Summer is on its way, and for lots of folks, that means it’s time for vacation preparation. Part of the fun of getaways is planning, from deciding where to go to exploring the destination’s restaurants, attractions and culture. When I take a trip, I do most of my research online and through travel guides.
Travel guides are a great place to start for general information. Unfortunately, they can be a little tricky to find in the catalog. Try this trick: using a keyword search, type in the name of your destination, the word “and,” and the word “guidebooks.” (For example, use “Pittsburgh and guidebooks.”) This search should retrieve all of the materials listed with the Library of Congress subject heading that includes that location’s travel guides. Another subject heading the LOC commonly designates is “Description and Travel.”
Travel guide publishers like Lonely Planet, Moon, Fodor’s, and Frommer’s are also good sites to look for itineraries, lodging, eating, commuting, and activity information. Some even feature interactive message boards where fellow travelers offer personal advice and anecdotes.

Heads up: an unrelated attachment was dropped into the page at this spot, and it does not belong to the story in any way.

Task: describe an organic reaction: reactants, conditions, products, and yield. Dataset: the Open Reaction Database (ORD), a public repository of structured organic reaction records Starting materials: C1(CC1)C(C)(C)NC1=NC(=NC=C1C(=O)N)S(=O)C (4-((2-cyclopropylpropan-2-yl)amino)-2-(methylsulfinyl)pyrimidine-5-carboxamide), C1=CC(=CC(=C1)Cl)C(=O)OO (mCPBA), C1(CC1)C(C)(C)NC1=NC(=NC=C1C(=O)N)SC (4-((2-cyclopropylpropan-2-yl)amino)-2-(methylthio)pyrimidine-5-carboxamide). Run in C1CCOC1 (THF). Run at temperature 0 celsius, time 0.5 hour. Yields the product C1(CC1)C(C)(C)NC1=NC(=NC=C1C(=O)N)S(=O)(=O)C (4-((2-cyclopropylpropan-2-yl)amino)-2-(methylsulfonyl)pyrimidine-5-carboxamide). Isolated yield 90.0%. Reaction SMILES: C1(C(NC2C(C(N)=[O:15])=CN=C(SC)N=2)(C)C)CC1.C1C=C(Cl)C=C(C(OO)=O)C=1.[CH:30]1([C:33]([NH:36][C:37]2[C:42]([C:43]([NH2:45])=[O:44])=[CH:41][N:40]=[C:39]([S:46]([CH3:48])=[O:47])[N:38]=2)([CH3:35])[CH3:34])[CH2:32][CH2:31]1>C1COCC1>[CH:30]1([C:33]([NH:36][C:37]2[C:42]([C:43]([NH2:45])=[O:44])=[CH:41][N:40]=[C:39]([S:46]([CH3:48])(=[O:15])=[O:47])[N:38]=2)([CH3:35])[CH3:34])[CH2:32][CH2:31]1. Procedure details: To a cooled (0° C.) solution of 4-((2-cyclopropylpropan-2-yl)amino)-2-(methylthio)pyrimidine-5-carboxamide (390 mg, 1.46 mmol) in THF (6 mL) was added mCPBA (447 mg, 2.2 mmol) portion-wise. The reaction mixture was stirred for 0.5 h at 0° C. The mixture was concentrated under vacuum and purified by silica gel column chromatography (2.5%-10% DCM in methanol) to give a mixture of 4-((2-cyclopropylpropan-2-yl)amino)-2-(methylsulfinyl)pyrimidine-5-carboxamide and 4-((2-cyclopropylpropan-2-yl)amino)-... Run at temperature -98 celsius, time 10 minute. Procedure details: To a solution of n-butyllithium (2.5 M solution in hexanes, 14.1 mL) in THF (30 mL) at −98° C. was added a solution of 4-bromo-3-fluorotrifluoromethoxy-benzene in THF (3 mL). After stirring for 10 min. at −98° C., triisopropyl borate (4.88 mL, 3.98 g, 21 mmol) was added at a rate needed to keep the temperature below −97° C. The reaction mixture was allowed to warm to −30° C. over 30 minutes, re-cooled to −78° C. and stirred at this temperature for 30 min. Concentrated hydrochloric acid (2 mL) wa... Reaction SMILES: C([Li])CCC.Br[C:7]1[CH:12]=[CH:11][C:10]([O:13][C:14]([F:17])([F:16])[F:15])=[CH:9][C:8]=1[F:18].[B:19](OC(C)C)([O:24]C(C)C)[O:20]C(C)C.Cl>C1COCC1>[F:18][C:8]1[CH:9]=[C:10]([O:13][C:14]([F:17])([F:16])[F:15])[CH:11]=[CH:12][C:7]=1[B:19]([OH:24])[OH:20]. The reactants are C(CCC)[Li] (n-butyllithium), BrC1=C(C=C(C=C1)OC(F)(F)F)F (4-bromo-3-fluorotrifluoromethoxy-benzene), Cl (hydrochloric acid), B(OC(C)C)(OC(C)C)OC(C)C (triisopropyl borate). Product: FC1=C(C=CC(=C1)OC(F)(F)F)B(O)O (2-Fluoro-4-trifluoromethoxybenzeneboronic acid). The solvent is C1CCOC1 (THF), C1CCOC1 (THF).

For international excursions, visit Travel.State.Gov for travel advice and the CIA’s The World Factbook for background information about the country. The CLP website lists more excellent links for country information.
Newspapers frequently include travel sections, like The New York Times’ 36 Hours column, in which reporters travel to various US cities, have as much fun as possible in one weekend, and report back to the rest of us who aren’t lucky enough to vacation for a living.
If your flavor is more under-the-radar, and you’re visiting a larger city, check the Association of Alternative Weeklies’ directory to find a local rag akin to Seattle’s The Stranger or New York City’s Village Voice that’s loaded with entertainment listings and reviews.
Of course, one of my favorite travel advisors is the ever-reliable CLP Tools & Research page, in the section dedicated entirely to Travel. These pages do everything from help you pack to explain how to phone home. They even offer advice to the armchair traveler.
We’re happy to help, even if only because we secretly hope you’ll bring us back a souvenir.